Justin Townes Earle's blues, and more
By Jim Caligiuri,
3:20PM, Thu. Sep. 30, 2010
A week or so ago, Justin Townes Earle was arrested on assault and battery charges after an incident at a venue in Indianapolis. Soon after, it was announced the 28-year-old son of Steve Earle was canceling his tour and entering rehab.
While one can only hope he gets the help he seeks, it’s doubly sad since Earle was touring behind Harlem River Blues (Bloodshot), his strongest work to date. Further distancing himself from the path blazed by his dad, musically at least, it’s a tour de force of rockabilly, R&B, folk, and country with an arresting lyrical style. From the title track to the horn-fueled Memphis soul of “Slippin’ and Slidin’” to “Workin’ For the MTA,” a worker’s plea that channels Woody Guthrie, Earle succeeded in compiling one of the deepest roots music albums of the year.
Bobby Bare Jr. has been compared to his famous dad much less often than J.T. Earle and with good reason. Bare Jr.’s work has often been zany and loud, leaning on his Nashville roots but hardly country. Continuing the trend initiated by Ray Wylie Hubbard earlier this year, Bare’s latest is called A Storm, A Tree, My Mother’s Head (Thirty Tigers), and refers to a rainy night when his mother was injured by a tree that fell into their house.
With the help of three members of My Morning Jacket and co-producer David Vandervelde, the younger Bare achieves his goal of becoming the American Morrissey. Whether or not that's a good thing depends on where you stand with the former Smiths singer, but to these ears, Bare has lost some of his ability to scribble-stick your brain with melodies and his lyrics seem just a touch more obvious and weird for the sake of being weird than in the past. “The Sky is the Ground” matches MMJ riff-rockin’ with absurdity, and there’s a couple tunes he co-wrote with his father that are memorably dark, but in the end I suggest the next time you see a cheap copy of his ragged, noisy debut Boo-Tay, you pick it up.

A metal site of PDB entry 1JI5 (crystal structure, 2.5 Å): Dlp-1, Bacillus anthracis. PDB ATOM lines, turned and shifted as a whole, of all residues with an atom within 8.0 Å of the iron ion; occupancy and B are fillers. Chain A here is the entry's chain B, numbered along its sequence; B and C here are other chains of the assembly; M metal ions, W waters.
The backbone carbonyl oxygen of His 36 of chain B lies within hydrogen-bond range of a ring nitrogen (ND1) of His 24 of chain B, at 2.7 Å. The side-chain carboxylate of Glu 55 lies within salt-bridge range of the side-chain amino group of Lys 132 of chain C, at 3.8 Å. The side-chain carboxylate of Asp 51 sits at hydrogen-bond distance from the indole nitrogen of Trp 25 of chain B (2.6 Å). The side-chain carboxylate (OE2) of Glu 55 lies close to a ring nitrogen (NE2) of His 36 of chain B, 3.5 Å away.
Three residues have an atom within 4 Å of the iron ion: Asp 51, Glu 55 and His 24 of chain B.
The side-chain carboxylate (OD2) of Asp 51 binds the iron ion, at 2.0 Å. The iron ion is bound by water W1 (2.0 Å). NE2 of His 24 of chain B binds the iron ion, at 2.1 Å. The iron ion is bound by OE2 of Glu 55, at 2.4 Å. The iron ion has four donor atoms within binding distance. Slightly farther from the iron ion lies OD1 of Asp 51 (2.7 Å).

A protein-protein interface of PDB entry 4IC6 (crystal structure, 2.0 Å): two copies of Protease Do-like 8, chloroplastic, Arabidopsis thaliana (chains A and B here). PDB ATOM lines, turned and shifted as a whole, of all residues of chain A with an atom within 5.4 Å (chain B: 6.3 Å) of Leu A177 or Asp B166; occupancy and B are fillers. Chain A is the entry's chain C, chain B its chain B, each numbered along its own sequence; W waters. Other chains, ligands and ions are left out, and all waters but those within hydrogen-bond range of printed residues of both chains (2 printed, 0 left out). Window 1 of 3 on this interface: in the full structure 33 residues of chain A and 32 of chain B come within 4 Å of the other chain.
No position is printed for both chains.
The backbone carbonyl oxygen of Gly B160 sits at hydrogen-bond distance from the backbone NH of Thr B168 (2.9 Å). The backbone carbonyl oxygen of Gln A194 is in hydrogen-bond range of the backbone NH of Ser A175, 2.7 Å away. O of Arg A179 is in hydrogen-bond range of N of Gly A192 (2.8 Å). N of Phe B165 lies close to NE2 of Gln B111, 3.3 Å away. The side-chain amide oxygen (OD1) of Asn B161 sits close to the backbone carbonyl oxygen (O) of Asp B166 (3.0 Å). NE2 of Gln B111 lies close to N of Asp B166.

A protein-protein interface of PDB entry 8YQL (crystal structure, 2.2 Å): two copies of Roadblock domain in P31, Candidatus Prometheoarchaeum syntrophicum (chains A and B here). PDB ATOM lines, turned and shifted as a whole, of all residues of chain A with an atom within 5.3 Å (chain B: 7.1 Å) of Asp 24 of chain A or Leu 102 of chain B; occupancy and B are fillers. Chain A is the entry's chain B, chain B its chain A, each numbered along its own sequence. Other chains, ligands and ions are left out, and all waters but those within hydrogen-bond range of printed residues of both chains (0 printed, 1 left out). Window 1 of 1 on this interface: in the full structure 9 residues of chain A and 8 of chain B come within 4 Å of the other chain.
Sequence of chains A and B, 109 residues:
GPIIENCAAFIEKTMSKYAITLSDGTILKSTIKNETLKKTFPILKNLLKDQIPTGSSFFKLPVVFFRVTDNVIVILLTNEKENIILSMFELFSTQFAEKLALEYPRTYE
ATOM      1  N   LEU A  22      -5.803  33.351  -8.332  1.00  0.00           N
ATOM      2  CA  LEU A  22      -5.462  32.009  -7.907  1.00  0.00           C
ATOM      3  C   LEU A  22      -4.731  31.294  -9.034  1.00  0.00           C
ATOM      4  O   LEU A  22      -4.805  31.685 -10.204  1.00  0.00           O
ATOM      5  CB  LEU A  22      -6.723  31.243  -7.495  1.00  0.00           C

I have to admit that when Jesse McReynolds’ Songs of the Grateful Dead (Woodstock) appeared in my mailbox, I was more than slightly puzzled. McReynolds, a bluegrass pioneer along with his brother, Jim, has been a member of the Grand Ole Opry since 1964. There’s no apparent connection, but the 81-year-old mandolin player takes to the songs of Jerry Garcia and Robert Hunter with obvious joy and easy-going vision, especially on “Bird Song” and “Fire On the Mountain.” A new Hunter/McReynolds tune, the amiable hymn “Day by Day,” with the guitar of David Nelson of the New Riders of the Purple Sage, sweetens the deal. Garcia was an aspiring bluegrass musician throughout his life, so there’s no real stretch here, but bluegrass fans and Deadheads will welcome it with a crooked grin.
Some-time Texan Peter Rowan visits his bluegrass roots with great success on Legacy (Compass). Mostly original compositions, it’s devoted to the sounds of Bill Monroe’s Blue Grass Boys, where he began his career in 1964, and captures that sound ardently, with lyrics providing a modern bent. Guest appearances by Del McCoury, Ricky Skaggs, Gillian Welch & David Rawlings, and Tim O’Brien make it even more appealing.